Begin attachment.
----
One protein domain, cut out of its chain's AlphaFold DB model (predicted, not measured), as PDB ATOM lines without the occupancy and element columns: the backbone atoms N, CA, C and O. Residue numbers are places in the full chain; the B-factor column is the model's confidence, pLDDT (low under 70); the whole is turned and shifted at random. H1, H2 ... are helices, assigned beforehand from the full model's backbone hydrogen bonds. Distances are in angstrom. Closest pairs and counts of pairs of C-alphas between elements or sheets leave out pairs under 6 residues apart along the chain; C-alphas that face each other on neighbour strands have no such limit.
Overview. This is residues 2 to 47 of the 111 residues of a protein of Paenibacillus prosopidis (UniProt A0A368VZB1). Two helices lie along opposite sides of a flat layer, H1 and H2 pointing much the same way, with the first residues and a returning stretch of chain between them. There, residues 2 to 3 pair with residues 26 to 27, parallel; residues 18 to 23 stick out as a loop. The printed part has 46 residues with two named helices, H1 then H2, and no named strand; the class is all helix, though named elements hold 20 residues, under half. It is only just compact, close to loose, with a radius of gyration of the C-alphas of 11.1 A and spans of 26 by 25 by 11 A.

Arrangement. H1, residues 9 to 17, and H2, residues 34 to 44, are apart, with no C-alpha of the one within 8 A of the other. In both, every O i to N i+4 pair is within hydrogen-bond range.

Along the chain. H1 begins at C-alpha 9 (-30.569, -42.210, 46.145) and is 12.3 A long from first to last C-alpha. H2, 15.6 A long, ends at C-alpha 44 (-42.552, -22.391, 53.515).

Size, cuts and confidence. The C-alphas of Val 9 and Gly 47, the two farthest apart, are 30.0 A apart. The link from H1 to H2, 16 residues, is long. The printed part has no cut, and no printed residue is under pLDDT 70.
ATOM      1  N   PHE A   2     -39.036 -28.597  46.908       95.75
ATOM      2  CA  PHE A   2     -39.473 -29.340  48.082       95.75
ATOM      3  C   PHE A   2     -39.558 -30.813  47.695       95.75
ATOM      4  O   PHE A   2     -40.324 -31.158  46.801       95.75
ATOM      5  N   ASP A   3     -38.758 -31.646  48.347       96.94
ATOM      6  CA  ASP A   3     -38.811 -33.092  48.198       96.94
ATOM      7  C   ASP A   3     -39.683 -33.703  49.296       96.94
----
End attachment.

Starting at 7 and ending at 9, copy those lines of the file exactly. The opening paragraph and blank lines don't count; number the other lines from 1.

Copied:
ATOM      3  C   PHE A   2     -39.558 -30.813  47.695       95.75
ATOM      4  O   PHE A   2     -40.324 -31.158  46.801       95.75
ATOM      5  N   ASP A   3     -38.758 -31.646  48.347       96.94